We changed our position from negotiation to negotiation, and sometimes from day to day, saying that we had consulted with the head office in Japan and that the head office had nixed our prior position – sometimes this was true, sometimes it was less than true. The client representative would speak garbled English that was difficult to understand even for me, a native speaker. The Arabic speakers on the other side of the table would look to me for ‘translation’ of the client’s comments, I would give some general version of what I thought might have been intended, and there would be discussion among all present for the next hour. (The clients did not speak perfect English, but their English was not that poor! I never did find out whether this was an intentional ploy or the result of the pressures of the situation.) We would arrive late for the start of the meeting, a very un-Japanese thing to do, our excuse being that we were getting last-minute instructions from the head office. In one meeting, I overreacted, partially intentionally, to a slightly insulting comment from the other side, and the person who made the insult walked out, ending the meeting for the day (mission accomplished!). The only downside was that the lead client negotiator had to turn up half an hour early the next morning and apologise for my rude behaviour. And, at the end of each set of meetings, we would concede on a number of less important demands (sometimes to put them back on the table at the next set of meetings).

We had about 10 sets of meetings over 18 months. An additional wrinkle in the story was that, from the other side’s perspective, as a Middle East government negotiating with a private sector party on a natural resources contract, they had the leverage (and the client knew it) and we should have been eager to acquiesce to their demands. Representing a private sector client in a weak bargaining position that knew it ultimately had to agree but was only willing to do so when the time was right was both a novel and stressful position for me as a lawyer. Finally, the client was ready to agree. The rest was easy; the negotiations ended, with both sides feeling that they had struck a good deal for their side. Although I was only in the Middle East for a few days each month, each trip was exhausting. What did I, as a deal lawyer, learn from the experience? • •

Trying not to agree is much more difficult, and requires just as much ingenuity, as trying to agree. Representing a client in an English-language negotiation where English is not the native language of any of the parties presents both challenges and unexpected opportunities to use novel tactics. 19



In commercial negotiations where one of the parties is not a business player but a government entity, the negotiation can be affected by political and other non-commercial considerations and you have to be ready for the unexpected.

While the chances are low of my working on another transaction where my instructions are to not come to an agreement, and I may never again get to employ the ‘lessons learned’ from this experience, it’s one of the deals that I remember most fondly when thinking about my 30 years of practice as a deal lawyer.

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THE LAST WORD The Last Word is a regular segment giving you a tongue-in-cheek insight into the personalities at Morgan Lewis. A day in Beijing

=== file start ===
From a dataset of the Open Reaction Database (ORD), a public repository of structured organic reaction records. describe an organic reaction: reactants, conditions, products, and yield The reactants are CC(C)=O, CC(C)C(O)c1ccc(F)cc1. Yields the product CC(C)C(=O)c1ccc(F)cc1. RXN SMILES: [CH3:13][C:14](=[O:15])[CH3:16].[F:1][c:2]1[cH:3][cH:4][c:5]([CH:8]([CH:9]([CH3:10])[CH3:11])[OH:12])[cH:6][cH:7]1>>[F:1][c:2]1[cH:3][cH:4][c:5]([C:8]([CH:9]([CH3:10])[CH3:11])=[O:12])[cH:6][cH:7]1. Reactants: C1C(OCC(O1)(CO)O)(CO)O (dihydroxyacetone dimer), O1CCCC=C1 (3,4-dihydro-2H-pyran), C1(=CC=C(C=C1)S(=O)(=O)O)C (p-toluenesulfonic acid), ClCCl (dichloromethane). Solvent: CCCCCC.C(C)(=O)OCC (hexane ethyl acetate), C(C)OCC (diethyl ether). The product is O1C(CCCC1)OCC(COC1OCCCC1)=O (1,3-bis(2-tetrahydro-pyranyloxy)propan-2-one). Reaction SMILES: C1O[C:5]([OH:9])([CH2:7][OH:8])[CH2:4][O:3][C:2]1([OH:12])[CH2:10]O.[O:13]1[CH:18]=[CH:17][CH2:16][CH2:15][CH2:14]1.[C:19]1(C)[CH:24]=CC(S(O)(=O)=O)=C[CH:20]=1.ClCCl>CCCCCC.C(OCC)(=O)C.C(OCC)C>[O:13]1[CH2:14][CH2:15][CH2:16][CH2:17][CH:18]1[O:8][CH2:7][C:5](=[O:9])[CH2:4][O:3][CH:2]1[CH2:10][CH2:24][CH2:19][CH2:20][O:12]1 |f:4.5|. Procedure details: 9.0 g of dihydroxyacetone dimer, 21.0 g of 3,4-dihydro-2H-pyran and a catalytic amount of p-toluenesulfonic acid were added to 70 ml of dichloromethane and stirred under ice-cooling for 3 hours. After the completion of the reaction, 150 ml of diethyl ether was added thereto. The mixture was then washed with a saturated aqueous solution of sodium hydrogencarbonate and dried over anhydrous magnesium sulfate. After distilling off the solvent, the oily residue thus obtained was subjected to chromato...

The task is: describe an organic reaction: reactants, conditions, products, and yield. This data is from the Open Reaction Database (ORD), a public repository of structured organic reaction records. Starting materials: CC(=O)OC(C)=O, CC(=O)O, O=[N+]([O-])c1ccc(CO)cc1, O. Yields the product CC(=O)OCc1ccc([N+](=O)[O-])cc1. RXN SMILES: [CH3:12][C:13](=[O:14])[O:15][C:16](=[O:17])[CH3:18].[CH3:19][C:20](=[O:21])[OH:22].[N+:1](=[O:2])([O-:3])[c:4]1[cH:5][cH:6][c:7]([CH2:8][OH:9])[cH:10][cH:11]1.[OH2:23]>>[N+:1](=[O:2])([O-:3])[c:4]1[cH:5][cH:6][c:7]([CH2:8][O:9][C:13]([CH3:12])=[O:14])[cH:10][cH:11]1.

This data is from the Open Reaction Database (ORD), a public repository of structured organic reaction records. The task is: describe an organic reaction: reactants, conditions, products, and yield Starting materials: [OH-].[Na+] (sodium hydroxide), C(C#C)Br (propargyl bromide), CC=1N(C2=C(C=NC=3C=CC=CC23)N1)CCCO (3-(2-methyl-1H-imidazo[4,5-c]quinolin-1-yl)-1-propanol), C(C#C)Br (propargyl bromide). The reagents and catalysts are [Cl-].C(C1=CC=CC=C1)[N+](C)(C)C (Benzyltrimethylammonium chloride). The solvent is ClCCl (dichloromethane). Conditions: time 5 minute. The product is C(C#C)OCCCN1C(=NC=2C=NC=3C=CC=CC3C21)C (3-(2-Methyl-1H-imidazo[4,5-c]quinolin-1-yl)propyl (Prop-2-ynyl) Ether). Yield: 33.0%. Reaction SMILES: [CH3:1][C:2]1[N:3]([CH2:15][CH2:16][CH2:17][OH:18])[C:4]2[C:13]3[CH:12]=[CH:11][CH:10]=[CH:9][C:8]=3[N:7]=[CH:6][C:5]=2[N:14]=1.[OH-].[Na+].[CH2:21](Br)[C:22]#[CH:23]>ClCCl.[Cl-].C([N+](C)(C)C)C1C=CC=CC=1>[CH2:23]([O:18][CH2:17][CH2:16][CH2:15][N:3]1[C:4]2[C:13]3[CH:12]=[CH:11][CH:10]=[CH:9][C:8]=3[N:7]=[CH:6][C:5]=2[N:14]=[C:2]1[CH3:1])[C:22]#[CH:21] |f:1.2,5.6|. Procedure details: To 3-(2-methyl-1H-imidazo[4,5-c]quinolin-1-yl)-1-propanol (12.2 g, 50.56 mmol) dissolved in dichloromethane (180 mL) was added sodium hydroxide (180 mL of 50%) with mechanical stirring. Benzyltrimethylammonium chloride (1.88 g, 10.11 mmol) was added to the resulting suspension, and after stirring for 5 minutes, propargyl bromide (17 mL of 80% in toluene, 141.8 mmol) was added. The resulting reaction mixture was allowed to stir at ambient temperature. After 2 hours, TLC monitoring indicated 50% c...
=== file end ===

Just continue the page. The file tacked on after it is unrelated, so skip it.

‘What a beautiful morning!’ When I pulled the curtains open in my bedroom, the smog was completely gone. This time the weather forecast was not wrong — the sky was blue, seldom seen in wintertime in this city. Carpe diem! I woke up earlier for the gym. After a few rounds of stretching, push-ups, and pick and lifts to Madonna’s famous La Isla Bonita, I exhausted myself with a 15-minute HIIT or high-intensity interval training. At 2:30 p.m. I was seated at a studio of Tianqiao Art Center, a well-known place for art performance by traditional Beijing artists. ‘33 Days after Breakup’, as its name indicated, was no traditional opera. It explored different versions of losing one’s love in a modern city in China where the young are pressured by skyrocketing property prices and living costs and therefore look for quick money and even quicker success. Many girls and boys were dumped by their lovers who found someone richer to marry. I had been invited by a lawyer friend who was the second leading actress in the show. Being general counsel of a local internet-based retailing business, she still managed to find time to learn and recite so many lines and attend rehearsals: what a lady! Bar time! It is always an exciting moment sitting with a few friends at a bar at night to chat about fun stuff. A friend shared his story when he first came to China more than 10 years ago. He asked for the bill after a few beers but the waiter thought he wanted more beer, so he ended up drinking two more bottles until he found the bar manager who was able to understand the difference between ‘bill’ and ‘beer’. Of course he got the last two for free and a special discount for the rest. That was one reason he decided to settle here. 11.00 p.m., walking out of the bar, I smelled the burning of plastic: I knew that smog had returned to the city. Like my friends, I took a face mask from my pocket and put it on before heading to my car. Life in this city is fun and challenging. Like the legal work we practise, we learn to manage these challenges and maximise the good times we have in this city. Good night, Beijing! Min Duan, Partner, Beijing

If you have any queries, please do not hesitate to contact any member of our Editorial Team. Beijing Office Editorial Team MEIXIAN LI: [email protected] XIAOWEI YE: [email protected]

Singapore Office Editorial Team IVAN LARIN: [email protected] DANIEL YONG: [email protected] TIMOTHY COOKE: [email protected] Tokyo Office Editorial Team MAKIKO HATA: [email protected]

Shanghai Office Editorial Team CAREY LI: [email protected] SUMMER ZHU: [email protected]